Refection in action, reflection on action.

(Emerging formats )

Pia Brezavšček (Dnevnik, 2019) recognises the projects of Snježana Premuš as challenging spaces of participation that do not submit to representation. The spectator is not treated merely as a passive spectator but cultivates working formats that enable the spectator/viewer a more profound, experiential and preceptive penetration into art and work.

In the eight years of the project’s development, the author has nurtured collaboration with many experts and artists as well as spectators, who became regular followers of the events. The research formats are designed for the expert public (invited experts: dancers, choreographers, dramaturg, critics and theorists, architects) and for target groups who enter the field of contemporary dance (pupils and dancers within dance studios and education programmes) as well as for the wider public.


Through the choreographic-sociological structure, as a linear matrix of action, it establishes an intriguing environment not only for re-sensitising the body but also for re-defining relationships. Entering into new relationships with the audience, where, through the research of perception, we experience and observe how the imperceptible images arise through the body in the common spaces of action (poetic bodies) and test the space of the ethics of encounter (as Jasmina Založnik defines in her text Kretanja/Movements, 2019), in which we can practise the responsibility established on the primary responsiveness.

Invited artist and experts: Sanja Nešković Peršin, Mateja Rebolj, Teja Reba, Milan Ketiš, Rok Vevar, Radha Pernarčič, Vid Vodušek, Aleksander Ostan, Pia Brezavšček, Jedrt Jež Furlan, Melina Iordannidou, Liza Šimenc, Tina Valentan, Gregor Zorc, Dragana Alfirević, Suzana Koncut, Dejan Srhoj, Maša Radhi Buh, Lisa Clark.

2012 - 13

Match Gallery (Vžigalica)

In this process, you open up the immune system (from the immunity of the body to the community). This opening is kind of a precondition for the collective work, being together.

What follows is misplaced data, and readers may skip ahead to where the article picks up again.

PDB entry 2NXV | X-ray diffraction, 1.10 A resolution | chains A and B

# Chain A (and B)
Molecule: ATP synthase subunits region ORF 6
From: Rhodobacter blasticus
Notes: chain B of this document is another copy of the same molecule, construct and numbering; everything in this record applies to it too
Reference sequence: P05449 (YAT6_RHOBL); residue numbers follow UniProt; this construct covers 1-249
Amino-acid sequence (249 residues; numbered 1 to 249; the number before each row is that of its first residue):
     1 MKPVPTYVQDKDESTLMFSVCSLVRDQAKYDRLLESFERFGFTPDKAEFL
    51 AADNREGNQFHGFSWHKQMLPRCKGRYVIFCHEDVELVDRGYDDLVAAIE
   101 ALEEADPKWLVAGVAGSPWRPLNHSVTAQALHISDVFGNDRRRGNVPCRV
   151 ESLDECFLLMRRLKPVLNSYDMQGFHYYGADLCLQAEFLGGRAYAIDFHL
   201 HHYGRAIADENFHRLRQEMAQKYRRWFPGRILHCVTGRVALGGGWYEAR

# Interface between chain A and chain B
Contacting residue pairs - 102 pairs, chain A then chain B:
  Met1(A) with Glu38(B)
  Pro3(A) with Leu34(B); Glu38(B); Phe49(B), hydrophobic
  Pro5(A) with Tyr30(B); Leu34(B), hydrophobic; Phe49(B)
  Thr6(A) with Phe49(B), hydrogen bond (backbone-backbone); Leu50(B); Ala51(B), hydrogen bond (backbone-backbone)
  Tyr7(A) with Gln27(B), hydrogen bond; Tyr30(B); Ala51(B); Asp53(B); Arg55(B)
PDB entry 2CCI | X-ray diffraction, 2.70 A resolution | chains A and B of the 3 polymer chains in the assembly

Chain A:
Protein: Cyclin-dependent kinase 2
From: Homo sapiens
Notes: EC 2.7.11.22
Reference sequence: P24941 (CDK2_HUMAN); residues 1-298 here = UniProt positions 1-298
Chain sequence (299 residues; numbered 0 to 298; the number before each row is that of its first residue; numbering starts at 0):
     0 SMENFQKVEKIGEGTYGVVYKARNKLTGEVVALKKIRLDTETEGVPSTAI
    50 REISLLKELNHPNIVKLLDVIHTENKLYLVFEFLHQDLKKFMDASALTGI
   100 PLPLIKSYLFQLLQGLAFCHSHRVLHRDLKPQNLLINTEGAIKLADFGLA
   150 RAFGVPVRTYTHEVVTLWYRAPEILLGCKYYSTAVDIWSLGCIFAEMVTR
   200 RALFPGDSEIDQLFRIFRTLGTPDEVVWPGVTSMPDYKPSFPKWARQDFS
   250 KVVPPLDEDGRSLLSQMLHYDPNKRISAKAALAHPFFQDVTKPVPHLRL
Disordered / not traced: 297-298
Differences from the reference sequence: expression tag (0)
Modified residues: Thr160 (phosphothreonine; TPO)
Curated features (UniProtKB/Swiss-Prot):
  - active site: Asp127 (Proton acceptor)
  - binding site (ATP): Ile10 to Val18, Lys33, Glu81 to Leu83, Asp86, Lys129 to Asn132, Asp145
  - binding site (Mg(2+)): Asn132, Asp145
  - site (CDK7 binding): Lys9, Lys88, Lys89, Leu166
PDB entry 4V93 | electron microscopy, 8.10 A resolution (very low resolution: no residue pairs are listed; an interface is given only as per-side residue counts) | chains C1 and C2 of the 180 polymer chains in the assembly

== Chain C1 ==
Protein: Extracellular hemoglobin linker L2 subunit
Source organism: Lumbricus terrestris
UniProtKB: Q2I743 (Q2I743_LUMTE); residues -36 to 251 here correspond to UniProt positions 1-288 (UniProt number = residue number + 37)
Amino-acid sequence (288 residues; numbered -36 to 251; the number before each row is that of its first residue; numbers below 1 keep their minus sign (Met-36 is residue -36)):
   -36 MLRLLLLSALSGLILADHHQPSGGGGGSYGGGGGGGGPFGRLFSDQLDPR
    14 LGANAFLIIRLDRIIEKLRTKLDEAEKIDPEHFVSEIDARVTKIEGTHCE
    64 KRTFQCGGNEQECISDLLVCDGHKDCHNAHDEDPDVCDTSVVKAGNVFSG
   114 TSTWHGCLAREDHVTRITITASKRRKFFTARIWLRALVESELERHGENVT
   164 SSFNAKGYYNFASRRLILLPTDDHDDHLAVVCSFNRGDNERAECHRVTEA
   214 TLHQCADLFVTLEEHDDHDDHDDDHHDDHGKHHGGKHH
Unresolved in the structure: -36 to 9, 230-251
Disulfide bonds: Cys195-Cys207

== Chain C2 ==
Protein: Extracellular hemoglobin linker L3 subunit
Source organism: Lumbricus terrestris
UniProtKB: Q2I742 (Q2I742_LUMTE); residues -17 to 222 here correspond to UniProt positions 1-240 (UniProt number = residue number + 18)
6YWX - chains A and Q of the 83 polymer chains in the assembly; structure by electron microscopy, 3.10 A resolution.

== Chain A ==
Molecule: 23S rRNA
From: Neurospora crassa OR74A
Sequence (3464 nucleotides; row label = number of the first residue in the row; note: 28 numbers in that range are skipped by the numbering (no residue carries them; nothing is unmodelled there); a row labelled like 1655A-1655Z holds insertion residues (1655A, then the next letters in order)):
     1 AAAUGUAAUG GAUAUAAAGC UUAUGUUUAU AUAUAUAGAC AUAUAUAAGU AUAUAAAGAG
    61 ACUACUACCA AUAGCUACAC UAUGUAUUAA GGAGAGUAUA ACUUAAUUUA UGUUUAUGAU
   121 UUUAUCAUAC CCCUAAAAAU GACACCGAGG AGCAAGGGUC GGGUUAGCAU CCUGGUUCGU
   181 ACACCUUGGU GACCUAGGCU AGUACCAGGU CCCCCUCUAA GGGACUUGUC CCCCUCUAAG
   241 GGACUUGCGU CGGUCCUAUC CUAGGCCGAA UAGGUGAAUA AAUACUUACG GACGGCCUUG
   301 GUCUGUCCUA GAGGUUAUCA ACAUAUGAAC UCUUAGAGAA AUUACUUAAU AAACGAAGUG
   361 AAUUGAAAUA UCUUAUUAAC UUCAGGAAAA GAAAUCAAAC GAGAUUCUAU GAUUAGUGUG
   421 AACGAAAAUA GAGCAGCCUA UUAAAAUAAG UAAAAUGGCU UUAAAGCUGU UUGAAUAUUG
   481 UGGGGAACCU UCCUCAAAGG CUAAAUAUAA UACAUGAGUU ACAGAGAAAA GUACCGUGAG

And obviously, after these three sessions and the experiential part, I guess, for example, that my body as an observer also gets more reactive and open and sensible … so this is the question: whether the body of the spectator can open up towards the new kinesthetics.

Rok Vevar, observer


Plesni Teater Ljubljana


Isadora & Raymond Duncun Dance Research Centre Atene


“The game between the depth of the body and the event that is unfolding on the surface. All the penetrations that go from the depth of the body and distort the surface of the event, where the designation is happening, where language is happening, where we understand what we are reading. It seemed to me that this depth of the body tries to send arrows because it would like in a different way to address us as someone who is a witness to this event.

Pia Brezavšček, observer


Stara elektrarna Ljubljana


SŠVGUGL (Gimnazija), Stara elektrarna Ljubljana

How is it that we don’t “need to warm up” for this kind of work? And yet the body gets warm?

I understand warming up as an act, which is integrated into the process. When one listens to the task, one can notice what is already happening. The process is therefore reversed: we are not heading towards a goal, an aim, a perfect form, a copy of somebody elses proposal. We are working with what is already there. So you do not need to separately define – this is a warm-up and this is choreography. One contains the other.

Snježana Premuš, researcher


Trafo gledališče, Budimpešta

One would usually ask when do you desire something – can we say where desire starts?

Desire is: similarity, otherness, driving towards, driving away from, recognition, need for more of the same, need for something else, direction into something new or into the unknown. Desire starts at the capacity/need to go somewhere else, while at the same time staying where you are.

Dragana Alfirević, performer


Workshop foundation / Trafo gledališče Budimpešta





Žana, to me, it seems that you’ve found the potential key for the way of working that you’re researching and is close to you, where you don’t need to submit to some rigid frame of a performance, and in doing so, add to it unnecessarily (in whatever aspect). At the same time, because of this, you did not give up theatre (I’m not thinking about theatre as a genre/medium but about the stage and its element: the visual aspect, sound, lights, etc.), and that seems like an excess to me. In a way, the event is very simple. And, in this sense, that is actually the hardest to achieve – when it is something so clear and concentrated that it doesn’t need additional ornaments.

Katja Legin, guest


Stara elektrarna Ljubljana


Stara elektrarna Ljubljana